Alaskan Bush People star Rain Brown remembered her father, Billy Brown, as a "true friend" and asked fans to keep her family in their thoughts and prayers. Billy died on Sunday night after suffering a seizure, Brown's older brother, Bear Brown, announced on Instagram Monday. The Discovery Channel, which airs Alaskan Bush People, also announced the patriarch's death. He was 68.
"I lost a true friend," Brown wrote, alongside a photo of herself with her dad and mom, Ami Brown. "Not forever, but only in this world. Please hold my family in your thoughts and prayers, especially my mother. Please hold your family tight for me. Words cannot express how wonderful he was and is. But I will say, the closest thing to an angel I’ve ever known. God bless you da I love and miss you dearly. You will always be my hero. God bless everyone." The 18-year-old Brown, born Merry Christmas Kathryn Raindrop Brown, is the youngest of Billy and Ami's seven children.
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Billy suffered a seizure Sunday night, Bear revealed on Instagram. He said the family will "honor his legacy going forward, and to continue with his dream." In its statement on the heartbreaking news, Discovery called Brown a "trailblazer, a lovely man, and most definitely one of a kind." The network added, "Our heart is with his family and those that knew him and loved him as they deal with this devastating loss."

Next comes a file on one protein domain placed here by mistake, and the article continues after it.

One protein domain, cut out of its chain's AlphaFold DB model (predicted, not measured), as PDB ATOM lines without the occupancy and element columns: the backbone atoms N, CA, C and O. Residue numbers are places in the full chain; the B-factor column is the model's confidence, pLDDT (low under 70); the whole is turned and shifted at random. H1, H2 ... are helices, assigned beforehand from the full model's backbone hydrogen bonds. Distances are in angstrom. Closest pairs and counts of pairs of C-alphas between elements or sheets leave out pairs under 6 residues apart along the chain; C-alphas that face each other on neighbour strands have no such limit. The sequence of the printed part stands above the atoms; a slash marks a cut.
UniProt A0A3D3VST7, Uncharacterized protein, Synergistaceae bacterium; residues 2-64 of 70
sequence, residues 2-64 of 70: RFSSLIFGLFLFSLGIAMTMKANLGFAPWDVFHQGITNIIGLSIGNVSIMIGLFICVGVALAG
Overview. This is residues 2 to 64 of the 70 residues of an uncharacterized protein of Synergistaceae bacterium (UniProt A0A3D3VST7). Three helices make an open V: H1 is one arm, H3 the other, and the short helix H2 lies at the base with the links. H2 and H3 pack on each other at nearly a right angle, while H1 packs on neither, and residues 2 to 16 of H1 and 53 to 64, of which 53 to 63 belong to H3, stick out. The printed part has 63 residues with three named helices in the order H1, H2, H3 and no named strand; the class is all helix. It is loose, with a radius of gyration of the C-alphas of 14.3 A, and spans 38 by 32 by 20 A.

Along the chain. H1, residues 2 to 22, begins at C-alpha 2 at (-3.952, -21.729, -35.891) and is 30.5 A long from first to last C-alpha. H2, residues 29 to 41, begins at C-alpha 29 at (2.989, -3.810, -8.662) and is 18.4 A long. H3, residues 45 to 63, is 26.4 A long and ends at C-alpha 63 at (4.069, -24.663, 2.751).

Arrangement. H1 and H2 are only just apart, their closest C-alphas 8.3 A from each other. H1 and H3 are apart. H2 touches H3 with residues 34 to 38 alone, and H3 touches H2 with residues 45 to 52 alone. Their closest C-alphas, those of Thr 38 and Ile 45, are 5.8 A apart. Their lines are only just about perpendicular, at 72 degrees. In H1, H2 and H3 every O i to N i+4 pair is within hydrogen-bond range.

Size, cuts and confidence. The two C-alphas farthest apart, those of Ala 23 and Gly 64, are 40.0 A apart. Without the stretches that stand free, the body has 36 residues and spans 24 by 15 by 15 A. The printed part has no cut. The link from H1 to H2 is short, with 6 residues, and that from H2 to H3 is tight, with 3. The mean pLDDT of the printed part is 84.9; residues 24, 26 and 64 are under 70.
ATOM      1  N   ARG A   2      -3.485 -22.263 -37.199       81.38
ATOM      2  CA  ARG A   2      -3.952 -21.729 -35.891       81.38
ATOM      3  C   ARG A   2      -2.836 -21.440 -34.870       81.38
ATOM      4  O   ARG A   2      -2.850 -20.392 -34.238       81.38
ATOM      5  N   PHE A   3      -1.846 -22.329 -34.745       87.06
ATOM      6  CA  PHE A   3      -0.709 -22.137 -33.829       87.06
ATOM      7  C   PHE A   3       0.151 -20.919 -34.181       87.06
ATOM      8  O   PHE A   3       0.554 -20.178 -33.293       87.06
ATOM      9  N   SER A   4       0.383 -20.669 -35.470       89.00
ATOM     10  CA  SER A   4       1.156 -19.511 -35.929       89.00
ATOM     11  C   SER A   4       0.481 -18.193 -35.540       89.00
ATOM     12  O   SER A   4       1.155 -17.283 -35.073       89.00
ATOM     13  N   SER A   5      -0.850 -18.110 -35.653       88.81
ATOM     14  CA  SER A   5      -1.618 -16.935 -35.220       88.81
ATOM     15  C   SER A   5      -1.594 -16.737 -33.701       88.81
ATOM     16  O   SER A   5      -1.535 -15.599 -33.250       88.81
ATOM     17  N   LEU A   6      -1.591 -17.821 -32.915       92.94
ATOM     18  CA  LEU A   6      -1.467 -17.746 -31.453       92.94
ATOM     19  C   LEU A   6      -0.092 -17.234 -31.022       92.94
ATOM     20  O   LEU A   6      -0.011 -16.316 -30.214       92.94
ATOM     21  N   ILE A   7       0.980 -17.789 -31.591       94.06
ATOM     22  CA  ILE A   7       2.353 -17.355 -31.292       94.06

Alaskan Bush People launched on Discovery in 2014 and finished its 12th season in October. Although Discovery has not made a formal announcement, Bear told fans last week there will be a new season, likely featuring Billy's last episodes. When the show began, the family was based in Alaska, but they later moved to a homestead in Washington State after Ami was diagnosed with cancer. In August, the family said their property was damaged during the Washington wildfires.
In an October interview with PopCulture.com, Brown's sister Bird Brown said they were still evacuated and it was not clear when they would be allowed back home. Still, Rain said there was reason to be optimistic because no one was hurt. "We definitely did get some damage, but not all hope is lost," she said. "It's a time to stick together." She later added that there has been "a lot of hugs, a lot of conversation, being there for one another and just sticking together."
In that same interview, Bird Brown noted that air quality was a big concern for her father. "I feel like they're always the anchors," Bird said of their parents. "They’re always assuring us that things are going to be OK, even when we want to assure them things are OK."